Before long, Yarur workers would press their involvement in running the factory far further than the scope of the Social Property Area. Alongside many hundreds of thousands of other Chilean workers, they would transform the Allendist slogan “Poder Popular” (Popular Power), into a magnificent reality.
In retaliation to workers’ new-found confidence, the transport bosses and middle-class professionals attempted to paralyse the country in October 1972. Trade union leaders put a call out to workers to defend the government from the bosses’ strike. Factories across the country leapt into action, “interpreting”, as Winn wrote, “the CUT’s [United Workers’ Centre] call for vigilance as a license for direct revolutionary action”.
Workers seized more factories than ever before, turned the nationalised factories over to combat the lockout and began coordinating their activities in the cordones industriales, radical grassroots organisations to restart production without the bosses.
Ex-Yarur helped found the Cordón O’Higgins—one of Santiago’s most significant nerve centres of working-class power—and assisted smaller factories in seizing their own workplaces. Furious workers voted to cut out the merchants and instead distribute materials directly to consumers and occupied garment factories. They formed a self-defence organisation to guard against right-wing violence, and converted the factory’s machine shop to produce parts for trucks so that transportation could continue without the truck owners.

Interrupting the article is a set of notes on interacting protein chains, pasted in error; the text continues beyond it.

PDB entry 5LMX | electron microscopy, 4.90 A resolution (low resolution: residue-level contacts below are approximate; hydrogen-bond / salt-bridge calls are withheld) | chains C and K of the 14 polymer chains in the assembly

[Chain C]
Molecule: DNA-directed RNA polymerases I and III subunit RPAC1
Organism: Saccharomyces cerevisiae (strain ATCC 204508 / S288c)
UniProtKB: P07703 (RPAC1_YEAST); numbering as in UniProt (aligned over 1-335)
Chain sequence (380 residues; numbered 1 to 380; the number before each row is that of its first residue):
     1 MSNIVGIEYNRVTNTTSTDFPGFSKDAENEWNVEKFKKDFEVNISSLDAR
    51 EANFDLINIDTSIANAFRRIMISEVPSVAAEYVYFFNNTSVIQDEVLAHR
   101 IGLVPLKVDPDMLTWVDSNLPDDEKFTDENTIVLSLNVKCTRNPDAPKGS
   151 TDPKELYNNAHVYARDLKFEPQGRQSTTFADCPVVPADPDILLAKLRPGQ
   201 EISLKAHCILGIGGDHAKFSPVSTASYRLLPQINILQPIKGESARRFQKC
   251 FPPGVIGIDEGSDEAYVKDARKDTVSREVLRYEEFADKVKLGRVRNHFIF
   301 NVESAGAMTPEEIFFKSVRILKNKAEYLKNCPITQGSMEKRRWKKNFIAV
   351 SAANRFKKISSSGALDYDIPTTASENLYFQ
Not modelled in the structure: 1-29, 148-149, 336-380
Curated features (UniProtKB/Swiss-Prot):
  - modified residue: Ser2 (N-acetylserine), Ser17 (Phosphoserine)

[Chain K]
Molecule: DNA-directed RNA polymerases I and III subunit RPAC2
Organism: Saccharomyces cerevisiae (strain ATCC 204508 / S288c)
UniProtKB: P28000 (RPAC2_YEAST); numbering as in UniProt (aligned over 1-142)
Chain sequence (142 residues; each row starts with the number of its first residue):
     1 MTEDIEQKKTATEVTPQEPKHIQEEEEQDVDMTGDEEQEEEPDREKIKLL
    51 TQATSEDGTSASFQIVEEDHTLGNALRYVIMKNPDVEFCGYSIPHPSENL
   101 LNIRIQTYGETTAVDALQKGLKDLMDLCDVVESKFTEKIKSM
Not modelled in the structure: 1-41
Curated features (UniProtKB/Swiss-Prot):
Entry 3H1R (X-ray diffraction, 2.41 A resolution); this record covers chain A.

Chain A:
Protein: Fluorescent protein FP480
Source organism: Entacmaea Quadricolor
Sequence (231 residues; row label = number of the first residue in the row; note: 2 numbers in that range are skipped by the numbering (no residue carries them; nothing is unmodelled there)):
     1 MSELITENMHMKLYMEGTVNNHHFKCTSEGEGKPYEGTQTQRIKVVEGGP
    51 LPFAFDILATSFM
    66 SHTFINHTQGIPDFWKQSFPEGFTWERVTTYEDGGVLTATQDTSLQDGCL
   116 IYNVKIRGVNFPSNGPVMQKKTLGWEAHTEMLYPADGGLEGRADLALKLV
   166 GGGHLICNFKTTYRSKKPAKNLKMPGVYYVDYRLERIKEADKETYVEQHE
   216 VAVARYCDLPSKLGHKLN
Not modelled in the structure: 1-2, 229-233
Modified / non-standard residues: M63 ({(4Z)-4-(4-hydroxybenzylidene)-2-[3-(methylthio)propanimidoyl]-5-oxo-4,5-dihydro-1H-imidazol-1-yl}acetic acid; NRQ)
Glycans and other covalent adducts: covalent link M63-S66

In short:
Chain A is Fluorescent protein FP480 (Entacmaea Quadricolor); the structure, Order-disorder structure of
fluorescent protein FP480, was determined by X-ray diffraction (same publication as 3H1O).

Ex-Yarur’s trajectory—from the fight to win an independent union, to the strike for nationalisation and eventually running the factory under workers’ control—epitomised the struggle of an entire generation.
Eventually, the bosses’ strike collapsed. The cordones represented the high point of workers’ involvement in Chile’s revolutionary process and would again flourish in the months leading up to the September coup.
But when Allende was overthrown by Pinochet on 11 September 1973, the workers of Ex-Yarur suffered on the front lines. In the factory, soldiers under arms took back each workbench and shop, department by department. Murals that had been painted to celebrate workers’ control were whitewashed. Amador Yarur, the hated factory boss, was reinstated.
Pinochet’s coup would brutally end the lives of the finest working-class activists in a generation, including many from Ex-Yarur. It would subject the surviving population to a reign of terror and a miserable life in a laboratory of neoliberalism. Berta Castillo, a young woman worker who had greying hair and stooped shoulders from life in the factory, lost her job, her house and her husband to the counter-revolution. But she later recounted to Peter Winn that “worst of all ... they have killed my dream ... It was such a beautiful dream”.
The defeat of the Chilean workers, amongst them the heroes of Ex-Yarur, would set the class struggle back generations. But their memory of courage and conviction, of militancy and self-reliance even when abandoned by their compañero presidente, of organisational brilliance and heroism as part of the class-wide cordones, should serve to furnish a vision of humanity’s socialist potential. The story of this Chilean textile mill is a glimpse not only of what is possible, but of a world worth fighting for.